(To be fair, both Facebook and Twitter have open APIs that enable programmers to write applications that work with the services, but very much in a subservient way. No one can write their own Twitter or Facebook server, though there is an open source attempt to recreate Twitter, called StatusNet.)
By relying on a healthy ecosystem of clients and servers communicating using open standards, email gains two huge advantages over Twitter and Facebook.
First and most important, businesses and government organizations need to control their own communications, with as few intermediaries as possible to prevent confidential communications from being seen by outsiders. Can you imagine Apple engineers discussing the next iPhone via Facebook? Why do I suspect that’s a firing offense?
Second, an ecosystem based on open standards has no single point of failure. Twitter suffers downtime regularly, though less frequently than in the past, and although I get the impression that Facebook has fewer reliability troubles, it has certainly been inaccessible at times too.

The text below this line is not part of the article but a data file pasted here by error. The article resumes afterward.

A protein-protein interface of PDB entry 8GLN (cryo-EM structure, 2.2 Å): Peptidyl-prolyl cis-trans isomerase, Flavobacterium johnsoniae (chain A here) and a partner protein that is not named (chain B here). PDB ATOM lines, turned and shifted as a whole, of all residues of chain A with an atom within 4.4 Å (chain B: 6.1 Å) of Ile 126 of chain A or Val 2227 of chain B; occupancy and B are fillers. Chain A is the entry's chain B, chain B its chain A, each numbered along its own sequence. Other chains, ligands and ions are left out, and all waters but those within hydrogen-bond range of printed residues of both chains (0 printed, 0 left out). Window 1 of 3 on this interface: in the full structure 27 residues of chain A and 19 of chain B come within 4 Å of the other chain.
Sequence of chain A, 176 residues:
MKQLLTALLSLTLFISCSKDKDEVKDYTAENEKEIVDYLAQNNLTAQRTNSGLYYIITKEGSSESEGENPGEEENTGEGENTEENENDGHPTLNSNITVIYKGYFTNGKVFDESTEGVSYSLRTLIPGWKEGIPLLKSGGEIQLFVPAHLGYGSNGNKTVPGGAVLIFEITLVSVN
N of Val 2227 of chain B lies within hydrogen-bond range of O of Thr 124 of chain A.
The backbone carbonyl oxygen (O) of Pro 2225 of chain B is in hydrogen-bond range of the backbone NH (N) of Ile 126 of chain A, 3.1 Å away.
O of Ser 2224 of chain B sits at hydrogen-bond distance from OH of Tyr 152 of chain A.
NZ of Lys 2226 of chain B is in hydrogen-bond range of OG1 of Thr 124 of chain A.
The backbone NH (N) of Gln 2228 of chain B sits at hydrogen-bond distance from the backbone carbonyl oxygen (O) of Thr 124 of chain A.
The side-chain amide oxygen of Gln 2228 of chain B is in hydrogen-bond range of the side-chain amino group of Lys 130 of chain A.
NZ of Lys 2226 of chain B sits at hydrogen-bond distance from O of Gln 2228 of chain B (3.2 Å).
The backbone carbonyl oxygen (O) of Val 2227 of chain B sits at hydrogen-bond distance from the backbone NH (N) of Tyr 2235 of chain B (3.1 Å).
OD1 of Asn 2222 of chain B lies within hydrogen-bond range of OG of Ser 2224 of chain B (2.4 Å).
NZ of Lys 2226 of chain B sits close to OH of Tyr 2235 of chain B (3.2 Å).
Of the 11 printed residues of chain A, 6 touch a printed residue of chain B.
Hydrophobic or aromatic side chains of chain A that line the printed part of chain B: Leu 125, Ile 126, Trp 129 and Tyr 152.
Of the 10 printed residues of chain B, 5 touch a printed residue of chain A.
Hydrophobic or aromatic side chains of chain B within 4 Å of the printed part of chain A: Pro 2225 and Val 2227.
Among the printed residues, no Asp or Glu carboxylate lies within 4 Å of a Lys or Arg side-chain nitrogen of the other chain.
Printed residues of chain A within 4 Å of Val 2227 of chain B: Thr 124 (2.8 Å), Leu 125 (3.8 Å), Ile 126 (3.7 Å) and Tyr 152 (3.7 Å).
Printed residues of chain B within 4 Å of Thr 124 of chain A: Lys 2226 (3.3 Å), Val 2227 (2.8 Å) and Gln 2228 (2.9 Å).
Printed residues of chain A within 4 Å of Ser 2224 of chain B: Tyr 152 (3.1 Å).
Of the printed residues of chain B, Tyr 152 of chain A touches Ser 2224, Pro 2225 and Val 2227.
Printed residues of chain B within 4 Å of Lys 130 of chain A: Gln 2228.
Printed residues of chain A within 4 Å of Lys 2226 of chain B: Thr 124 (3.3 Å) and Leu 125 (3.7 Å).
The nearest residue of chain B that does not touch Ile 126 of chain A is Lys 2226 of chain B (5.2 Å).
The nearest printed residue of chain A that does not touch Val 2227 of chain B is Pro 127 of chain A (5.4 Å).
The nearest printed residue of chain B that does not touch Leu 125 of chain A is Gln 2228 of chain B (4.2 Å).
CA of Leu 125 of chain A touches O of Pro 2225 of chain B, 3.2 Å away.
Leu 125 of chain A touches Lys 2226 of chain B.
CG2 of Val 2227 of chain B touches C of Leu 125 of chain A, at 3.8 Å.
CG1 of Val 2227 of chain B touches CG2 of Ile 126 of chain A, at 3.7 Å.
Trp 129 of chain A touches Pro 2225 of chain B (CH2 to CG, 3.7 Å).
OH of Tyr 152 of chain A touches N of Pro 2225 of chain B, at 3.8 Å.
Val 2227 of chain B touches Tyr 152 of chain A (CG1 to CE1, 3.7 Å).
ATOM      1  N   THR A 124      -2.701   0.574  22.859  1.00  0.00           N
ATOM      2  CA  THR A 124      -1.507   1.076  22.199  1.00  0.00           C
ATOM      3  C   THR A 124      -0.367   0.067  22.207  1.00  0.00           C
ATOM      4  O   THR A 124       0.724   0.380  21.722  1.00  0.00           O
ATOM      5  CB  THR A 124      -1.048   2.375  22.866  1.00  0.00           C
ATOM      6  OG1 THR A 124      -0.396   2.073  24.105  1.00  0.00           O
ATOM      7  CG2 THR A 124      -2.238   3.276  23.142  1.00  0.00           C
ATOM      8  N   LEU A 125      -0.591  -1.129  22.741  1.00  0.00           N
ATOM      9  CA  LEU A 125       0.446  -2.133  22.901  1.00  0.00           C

The single point of failure worry exists at the corporate level too. Twitter has no proven business model, much less profits, and while Facebook makes money from display advertising, the company has just crossed into being cash-flow positive, a step on the way to making a profit. Businesses will bet on large, profitable companies sticking around – witness the increased use of Google Apps in the business world – but no company in its right mind will hand essential communications services over to a partner that’s not only unprofitable, but also lacks a proven business model.
That said, with Facebook boasting 300 million regular users and Twitter serving another 30 million or so, I’d be shocked if either company were to disappear entirely – some deep-pocketed megacorp like Google or Microsoft would be more than happy to snap them up were they to fail to generate sufficient revenue to survive.
In short, proprietary services are susceptible to all sorts of troubles that simply can’t affect more than a small subset of users of an open standard like email.